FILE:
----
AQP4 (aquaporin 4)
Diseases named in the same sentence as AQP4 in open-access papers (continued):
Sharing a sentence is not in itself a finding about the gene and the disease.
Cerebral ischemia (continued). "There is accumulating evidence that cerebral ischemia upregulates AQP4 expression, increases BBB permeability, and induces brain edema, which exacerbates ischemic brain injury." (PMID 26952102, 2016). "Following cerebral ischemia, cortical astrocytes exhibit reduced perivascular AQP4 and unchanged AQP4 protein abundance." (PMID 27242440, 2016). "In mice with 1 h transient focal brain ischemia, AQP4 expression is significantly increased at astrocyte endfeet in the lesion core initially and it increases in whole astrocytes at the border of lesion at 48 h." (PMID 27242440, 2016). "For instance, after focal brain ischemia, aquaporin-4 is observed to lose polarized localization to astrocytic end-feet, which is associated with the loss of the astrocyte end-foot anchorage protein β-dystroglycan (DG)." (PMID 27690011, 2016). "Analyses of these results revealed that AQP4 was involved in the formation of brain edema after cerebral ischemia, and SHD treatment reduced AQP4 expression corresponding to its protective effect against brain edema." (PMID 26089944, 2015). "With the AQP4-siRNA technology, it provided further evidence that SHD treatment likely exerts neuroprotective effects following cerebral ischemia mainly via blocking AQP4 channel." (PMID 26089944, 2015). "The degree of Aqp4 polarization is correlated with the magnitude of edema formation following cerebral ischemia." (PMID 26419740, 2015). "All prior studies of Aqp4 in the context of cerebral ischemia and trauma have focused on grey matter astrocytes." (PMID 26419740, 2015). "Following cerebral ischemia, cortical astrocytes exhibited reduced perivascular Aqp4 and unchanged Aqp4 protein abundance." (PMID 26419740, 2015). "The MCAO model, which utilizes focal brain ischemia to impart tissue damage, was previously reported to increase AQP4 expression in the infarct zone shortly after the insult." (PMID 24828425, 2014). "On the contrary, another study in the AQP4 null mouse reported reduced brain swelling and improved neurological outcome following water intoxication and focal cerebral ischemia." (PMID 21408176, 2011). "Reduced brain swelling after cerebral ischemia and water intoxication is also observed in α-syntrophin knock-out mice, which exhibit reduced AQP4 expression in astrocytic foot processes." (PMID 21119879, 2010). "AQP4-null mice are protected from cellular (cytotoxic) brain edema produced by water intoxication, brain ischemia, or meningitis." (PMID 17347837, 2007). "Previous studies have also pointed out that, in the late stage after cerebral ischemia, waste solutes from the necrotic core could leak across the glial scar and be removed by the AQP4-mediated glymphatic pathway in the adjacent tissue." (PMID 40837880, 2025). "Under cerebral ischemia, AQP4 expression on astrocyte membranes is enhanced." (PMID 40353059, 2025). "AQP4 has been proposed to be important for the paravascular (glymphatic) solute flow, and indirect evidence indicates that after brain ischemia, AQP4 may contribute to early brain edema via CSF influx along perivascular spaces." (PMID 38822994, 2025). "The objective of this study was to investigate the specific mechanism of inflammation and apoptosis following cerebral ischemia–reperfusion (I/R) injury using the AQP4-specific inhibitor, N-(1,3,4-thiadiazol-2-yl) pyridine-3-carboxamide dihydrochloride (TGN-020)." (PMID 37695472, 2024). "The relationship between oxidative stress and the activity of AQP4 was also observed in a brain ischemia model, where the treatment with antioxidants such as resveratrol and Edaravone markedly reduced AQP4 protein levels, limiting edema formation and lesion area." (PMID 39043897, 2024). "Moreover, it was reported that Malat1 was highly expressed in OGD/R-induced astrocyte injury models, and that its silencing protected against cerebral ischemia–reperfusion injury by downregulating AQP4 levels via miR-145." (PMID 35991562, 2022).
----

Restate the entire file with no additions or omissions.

AQP4 (aquaporin 4)
Diseases named in the same sentence as AQP4 in open-access papers (continued):
Sharing a sentence is not in itself a finding about the gene and the disease.
Cerebral ischemia (continued). "There is accumulating evidence that cerebral ischemia upregulates AQP4 expression, increases BBB permeability, and induces brain edema, which exacerbates ischemic brain injury." (PMID 26952102, 2016). "Following cerebral ischemia, cortical astrocytes exhibit reduced perivascular AQP4 and unchanged AQP4 protein abundance." (PMID 27242440, 2016). "In mice with 1 h transient focal brain ischemia, AQP4 expression is significantly increased at astrocyte endfeet in the lesion core initially and it increases in whole astrocytes at the border of lesion at 48 h." (PMID 27242440, 2016). "For instance, after focal brain ischemia, aquaporin-4 is observed to lose polarized localization to astrocytic end-feet, which is associated with the loss of the astrocyte end-foot anchorage protein β-dystroglycan (DG)." (PMID 27690011, 2016). "Analyses of these results revealed that AQP4 was involved in the formation of brain edema after cerebral ischemia, and SHD treatment reduced AQP4 expression corresponding to its protective effect against brain edema." (PMID 26089944, 2015). "With the AQP4-siRNA technology, it provided further evidence that SHD treatment likely exerts neuroprotective effects following cerebral ischemia mainly via blocking AQP4 channel." (PMID 26089944, 2015). "The degree of Aqp4 polarization is correlated with the magnitude of edema formation following cerebral ischemia." (PMID 26419740, 2015). "All prior studies of Aqp4 in the context of cerebral ischemia and trauma have focused on grey matter astrocytes." (PMID 26419740, 2015). "Following cerebral ischemia, cortical astrocytes exhibited reduced perivascular Aqp4 and unchanged Aqp4 protein abundance." (PMID 26419740, 2015). "The MCAO model, which utilizes focal brain ischemia to impart tissue damage, was previously reported to increase AQP4 expression in the infarct zone shortly after the insult." (PMID 24828425, 2014). "On the contrary, another study in the AQP4 null mouse reported reduced brain swelling and improved neurological outcome following water intoxication and focal cerebral ischemia." (PMID 21408176, 2011). "Reduced brain swelling after cerebral ischemia and water intoxication is also observed in α-syntrophin knock-out mice, which exhibit reduced AQP4 expression in astrocytic foot processes." (PMID 21119879, 2010). "AQP4-null mice are protected from cellular (cytotoxic) brain edema produced by water intoxication, brain ischemia, or meningitis." (PMID 17347837, 2007). "Previous studies have also pointed out that, in the late stage after cerebral ischemia, waste solutes from the necrotic core could leak across the glial scar and be removed by the AQP4-mediated glymphatic pathway in the adjacent tissue." (PMID 40837880, 2025). "Under cerebral ischemia, AQP4 expression on astrocyte membranes is enhanced." (PMID 40353059, 2025). "AQP4 has been proposed to be important for the paravascular (glymphatic) solute flow, and indirect evidence indicates that after brain ischemia, AQP4 may contribute to early brain edema via CSF influx along perivascular spaces." (PMID 38822994, 2025). "The objective of this study was to investigate the specific mechanism of inflammation and apoptosis following cerebral ischemia–reperfusion (I/R) injury using the AQP4-specific inhibitor, N-(1,3,4-thiadiazol-2-yl) pyridine-3-carboxamide dihydrochloride (TGN-020)." (PMID 37695472, 2024). "The relationship between oxidative stress and the activity of AQP4 was also observed in a brain ischemia model, where the treatment with antioxidants such as resveratrol and Edaravone markedly reduced AQP4 protein levels, limiting edema formation and lesion area." (PMID 39043897, 2024). "Moreover, it was reported that Malat1 was highly expressed in OGD/R-induced astrocyte injury models, and that its silencing protected against cerebral ischemia–reperfusion injury by downregulating AQP4 levels via miR-145." (PMID 35991562, 2022).